So second weekly update time.
I thought I would post this time on Durham’s view of the purpose of the ministry as this sheds some significant light on his view of the importance of the free offer of the gospel. To begin this discussion of Durham’s views here is a quote from his Christ Crucified: Or the Marrow of the Gospel in 72 Sermons on Isaiah 53, Naphtali Press, Dallas, 2001 (sadly now out of print – http://www.naphtali.com/#Christ%20Crucified). When discussing the confirmations of the truth that every man has warrant to believe in Christ and take him as Saviour Durham states that this right to believe:
“May be confirmed from the end for which God appointed the Word and the ministry in his Church, even to make the offer of Christ and life through him (John 20:31, These things are written, that ye might believe that Jesus Christ is the Son of God, and that believing ye might have life through his name); the Word is both written and preached for this very end.” p 88.
So it is evident for Durham that the offer of Christ and life through him is of the very essence of the minister’s work. And further, Durham believes that this offer of Christ in preaching is one of the great confirmations that all sinners have a warrant to come to Christ for salvation. The centrality of the free offer of the gospel to preaching is highlighted in several other places in Durham’s writings:
“When the Master sends out His servants in His name their great work is to invite to the wedding and to close the marriage.”
The Unsearchable Riches of Christ, Soli Deo Gloria, Morgan, 2002, p44-45 (See https://store.ligonier.org/product.asp?idDept=B&idCategory=PU&idProduct=UNS01BH – buy it! ).
“The great work of the ministers of the gospel is to invite unto, and to endeavour to bring this marriage between Christ and souls to a close.”
I could go on and on with further quotes. The point is clear – according to Durham proclaiming the free offer of the gospel is the central (though by no means exclusive) duty of the minister.
In this view of the chief work of the ministry, is Durham some kind of trail blazer coming to prominence in the 1650’s and revolutionising the hitherto settled reformed view that the core work of the ministry was to lecture on doctrine (see note 1) or some other thing? Well, hear John Calvin commenting on 2 Corinthians 6:1 (http://www.ccel.org/ccel/calvin/calcom40.xii.i.html):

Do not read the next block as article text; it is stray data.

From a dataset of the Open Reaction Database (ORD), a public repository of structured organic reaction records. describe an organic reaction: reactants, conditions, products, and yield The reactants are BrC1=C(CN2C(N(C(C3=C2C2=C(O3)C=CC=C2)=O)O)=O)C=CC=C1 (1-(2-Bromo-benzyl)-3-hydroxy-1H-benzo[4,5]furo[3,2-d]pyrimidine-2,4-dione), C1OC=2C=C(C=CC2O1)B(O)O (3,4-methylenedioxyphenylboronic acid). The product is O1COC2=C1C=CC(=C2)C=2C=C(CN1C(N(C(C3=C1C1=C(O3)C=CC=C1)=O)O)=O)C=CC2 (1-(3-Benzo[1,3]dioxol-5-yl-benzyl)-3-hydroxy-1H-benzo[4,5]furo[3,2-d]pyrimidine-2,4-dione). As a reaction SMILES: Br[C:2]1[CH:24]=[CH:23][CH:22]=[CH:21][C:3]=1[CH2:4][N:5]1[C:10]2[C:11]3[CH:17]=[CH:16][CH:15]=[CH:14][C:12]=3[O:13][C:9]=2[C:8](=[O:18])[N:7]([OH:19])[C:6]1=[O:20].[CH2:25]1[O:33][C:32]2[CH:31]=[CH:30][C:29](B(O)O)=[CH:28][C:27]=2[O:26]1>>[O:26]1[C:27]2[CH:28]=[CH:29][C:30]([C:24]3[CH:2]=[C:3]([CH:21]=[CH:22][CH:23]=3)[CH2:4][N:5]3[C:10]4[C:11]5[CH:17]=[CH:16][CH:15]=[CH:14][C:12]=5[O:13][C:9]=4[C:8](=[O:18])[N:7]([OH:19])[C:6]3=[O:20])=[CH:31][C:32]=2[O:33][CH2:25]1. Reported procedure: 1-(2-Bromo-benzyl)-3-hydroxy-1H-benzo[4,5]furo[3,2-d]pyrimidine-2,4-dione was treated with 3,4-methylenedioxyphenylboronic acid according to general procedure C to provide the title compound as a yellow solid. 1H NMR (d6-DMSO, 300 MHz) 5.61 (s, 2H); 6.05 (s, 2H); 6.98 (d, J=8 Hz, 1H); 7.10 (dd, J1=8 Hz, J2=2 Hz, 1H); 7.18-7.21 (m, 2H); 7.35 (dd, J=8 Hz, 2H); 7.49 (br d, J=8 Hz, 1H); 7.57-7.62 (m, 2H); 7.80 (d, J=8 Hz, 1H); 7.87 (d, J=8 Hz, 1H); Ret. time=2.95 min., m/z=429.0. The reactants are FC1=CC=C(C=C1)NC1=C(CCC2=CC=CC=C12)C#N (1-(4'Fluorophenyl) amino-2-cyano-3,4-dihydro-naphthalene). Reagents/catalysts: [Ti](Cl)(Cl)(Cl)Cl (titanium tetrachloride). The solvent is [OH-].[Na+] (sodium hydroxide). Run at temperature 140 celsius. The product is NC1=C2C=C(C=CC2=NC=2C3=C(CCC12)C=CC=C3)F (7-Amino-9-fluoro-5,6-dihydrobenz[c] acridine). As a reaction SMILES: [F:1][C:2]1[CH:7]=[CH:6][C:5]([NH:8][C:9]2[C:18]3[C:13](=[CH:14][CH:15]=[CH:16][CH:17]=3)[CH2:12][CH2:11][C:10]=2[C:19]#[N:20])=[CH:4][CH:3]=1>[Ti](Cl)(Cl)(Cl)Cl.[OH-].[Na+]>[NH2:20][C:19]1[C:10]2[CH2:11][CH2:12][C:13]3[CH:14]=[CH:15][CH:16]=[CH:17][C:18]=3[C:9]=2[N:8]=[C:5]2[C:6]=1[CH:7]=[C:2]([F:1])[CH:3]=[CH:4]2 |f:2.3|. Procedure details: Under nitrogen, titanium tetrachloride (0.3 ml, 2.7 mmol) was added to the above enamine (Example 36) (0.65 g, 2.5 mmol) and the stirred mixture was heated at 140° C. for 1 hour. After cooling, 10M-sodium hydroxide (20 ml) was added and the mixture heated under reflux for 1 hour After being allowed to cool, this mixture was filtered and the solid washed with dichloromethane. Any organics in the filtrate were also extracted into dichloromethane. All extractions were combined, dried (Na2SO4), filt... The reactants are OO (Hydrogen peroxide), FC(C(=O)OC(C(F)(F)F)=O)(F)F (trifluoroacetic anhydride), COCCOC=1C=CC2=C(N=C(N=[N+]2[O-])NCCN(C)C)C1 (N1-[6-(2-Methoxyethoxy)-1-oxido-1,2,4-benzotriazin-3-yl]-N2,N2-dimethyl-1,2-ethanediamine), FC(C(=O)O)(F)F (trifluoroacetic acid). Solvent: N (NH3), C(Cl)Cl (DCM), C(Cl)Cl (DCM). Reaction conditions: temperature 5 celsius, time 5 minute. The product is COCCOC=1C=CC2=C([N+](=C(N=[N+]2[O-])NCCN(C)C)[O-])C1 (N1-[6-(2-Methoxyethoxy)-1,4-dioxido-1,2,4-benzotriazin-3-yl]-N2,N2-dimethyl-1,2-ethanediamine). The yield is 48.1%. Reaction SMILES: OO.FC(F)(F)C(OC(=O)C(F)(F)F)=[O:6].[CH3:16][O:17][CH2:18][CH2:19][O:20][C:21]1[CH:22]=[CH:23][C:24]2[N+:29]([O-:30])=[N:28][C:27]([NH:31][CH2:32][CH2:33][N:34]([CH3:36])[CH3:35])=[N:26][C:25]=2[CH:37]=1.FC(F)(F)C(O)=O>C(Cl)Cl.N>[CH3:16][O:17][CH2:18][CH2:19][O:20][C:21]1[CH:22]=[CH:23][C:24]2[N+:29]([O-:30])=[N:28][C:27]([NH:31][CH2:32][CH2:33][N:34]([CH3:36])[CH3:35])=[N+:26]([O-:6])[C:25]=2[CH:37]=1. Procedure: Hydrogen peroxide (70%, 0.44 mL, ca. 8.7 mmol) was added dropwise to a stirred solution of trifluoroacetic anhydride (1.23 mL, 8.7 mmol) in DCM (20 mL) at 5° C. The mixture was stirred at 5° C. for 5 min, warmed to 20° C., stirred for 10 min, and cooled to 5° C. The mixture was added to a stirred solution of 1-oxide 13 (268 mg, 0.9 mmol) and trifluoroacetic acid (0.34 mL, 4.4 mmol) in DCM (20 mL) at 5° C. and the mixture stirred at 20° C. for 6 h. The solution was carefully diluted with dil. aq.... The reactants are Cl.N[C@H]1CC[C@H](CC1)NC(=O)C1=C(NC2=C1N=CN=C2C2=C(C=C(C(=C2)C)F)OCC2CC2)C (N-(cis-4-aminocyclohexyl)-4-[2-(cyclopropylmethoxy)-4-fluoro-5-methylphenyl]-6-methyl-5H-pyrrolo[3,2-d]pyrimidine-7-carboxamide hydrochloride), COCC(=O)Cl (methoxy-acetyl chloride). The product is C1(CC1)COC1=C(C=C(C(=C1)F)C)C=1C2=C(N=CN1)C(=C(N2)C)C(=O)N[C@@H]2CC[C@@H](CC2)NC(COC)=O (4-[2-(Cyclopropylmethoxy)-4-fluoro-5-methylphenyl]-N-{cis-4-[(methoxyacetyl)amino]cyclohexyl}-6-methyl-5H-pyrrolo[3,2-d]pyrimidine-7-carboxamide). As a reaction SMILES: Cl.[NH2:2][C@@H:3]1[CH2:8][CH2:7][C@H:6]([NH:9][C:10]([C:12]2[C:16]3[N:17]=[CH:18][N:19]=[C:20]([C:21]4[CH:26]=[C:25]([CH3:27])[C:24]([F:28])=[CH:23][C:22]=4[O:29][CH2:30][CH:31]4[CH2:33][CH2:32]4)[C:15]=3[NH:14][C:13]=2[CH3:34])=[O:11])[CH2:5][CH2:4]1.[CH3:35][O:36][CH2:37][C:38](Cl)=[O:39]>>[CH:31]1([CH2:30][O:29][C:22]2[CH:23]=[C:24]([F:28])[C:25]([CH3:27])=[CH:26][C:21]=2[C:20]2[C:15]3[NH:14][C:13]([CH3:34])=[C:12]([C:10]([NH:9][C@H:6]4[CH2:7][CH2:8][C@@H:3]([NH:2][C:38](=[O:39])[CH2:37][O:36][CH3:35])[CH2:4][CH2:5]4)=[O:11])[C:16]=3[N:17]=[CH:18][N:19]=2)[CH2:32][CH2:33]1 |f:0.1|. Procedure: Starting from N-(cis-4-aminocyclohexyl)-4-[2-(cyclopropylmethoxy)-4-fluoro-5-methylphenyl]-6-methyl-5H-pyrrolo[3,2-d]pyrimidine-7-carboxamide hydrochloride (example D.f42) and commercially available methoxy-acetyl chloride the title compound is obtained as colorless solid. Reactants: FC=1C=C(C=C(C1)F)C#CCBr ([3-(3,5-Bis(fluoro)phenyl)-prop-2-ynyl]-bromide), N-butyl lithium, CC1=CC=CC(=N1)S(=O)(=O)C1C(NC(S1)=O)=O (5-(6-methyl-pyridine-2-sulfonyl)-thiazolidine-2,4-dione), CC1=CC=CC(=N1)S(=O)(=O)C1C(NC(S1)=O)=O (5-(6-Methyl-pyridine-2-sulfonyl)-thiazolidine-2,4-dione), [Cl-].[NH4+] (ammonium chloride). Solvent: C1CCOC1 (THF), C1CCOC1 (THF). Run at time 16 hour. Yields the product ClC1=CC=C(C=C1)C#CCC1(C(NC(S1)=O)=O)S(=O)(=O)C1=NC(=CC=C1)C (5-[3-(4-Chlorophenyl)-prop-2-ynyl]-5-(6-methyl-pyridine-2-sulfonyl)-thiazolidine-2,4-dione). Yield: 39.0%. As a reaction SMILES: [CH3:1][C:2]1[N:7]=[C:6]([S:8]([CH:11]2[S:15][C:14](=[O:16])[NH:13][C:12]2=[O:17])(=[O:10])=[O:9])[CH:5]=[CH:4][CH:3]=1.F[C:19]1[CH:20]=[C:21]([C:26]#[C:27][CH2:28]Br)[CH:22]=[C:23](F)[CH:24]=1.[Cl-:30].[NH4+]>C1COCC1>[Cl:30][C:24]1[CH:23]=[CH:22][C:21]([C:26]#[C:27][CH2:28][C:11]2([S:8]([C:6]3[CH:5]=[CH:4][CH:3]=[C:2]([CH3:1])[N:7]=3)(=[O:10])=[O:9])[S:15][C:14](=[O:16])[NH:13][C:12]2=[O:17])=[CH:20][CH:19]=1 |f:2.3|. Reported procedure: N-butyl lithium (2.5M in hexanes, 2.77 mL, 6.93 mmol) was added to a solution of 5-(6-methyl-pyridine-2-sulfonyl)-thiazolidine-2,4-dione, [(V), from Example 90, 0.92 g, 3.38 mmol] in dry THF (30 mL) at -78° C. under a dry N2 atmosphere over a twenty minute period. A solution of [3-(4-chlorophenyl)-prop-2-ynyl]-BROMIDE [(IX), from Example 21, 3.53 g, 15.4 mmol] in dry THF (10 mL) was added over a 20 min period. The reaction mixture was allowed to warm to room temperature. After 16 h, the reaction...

“Ministers are here taught, that it is not enough simply to advance doctrine. They must also labour that it may be received by the hearers, and that not once merely, but continually. For as they are messengers between God and men, the first duty devolving upon them is, to make offer of the grace of God, and the second is, to strive with all their might, that it may not be offered in vain.”
So there we have it. The first duty devolving on ministers is to “make offer of the grace of God”. And the second, to do all in your power that the offer is not slighted. (My attention was drawn to this quotation by Stebbins’ work reviewed last week.)
So then for Durham, Calvin and the reformed tradition the free offer of the gospel is important enough to be the first duty of the minister of the gospel.
Comments, suggestions and constructive criticism welcome!
Work done this week:
* Finished Stebbins’ work on the free offer
* Progressed slowly with Durham’s Christ Crucified
* Began note taking on David Silversides’ “The Free Offer: Biblical & Reformed”
* Continued motoring through the Dictionary of Scottish Church History and Theology
Work for next week:
* Make some significant progress on Christ Crucified (otherwise the timetable is slipping)
* Continue with Mr Silversides’ work and the DSCHT
* Provide the ‘exciting’ quotes from Durham’s CC I promised last week
Note 1 – I am not criticising doctrinal *preaching*. Indeed “free offer” preaching with its focus on sin, the atoning work of Christ, etc is inherently doctrinal. I am against theological lectures mascerading as sermons!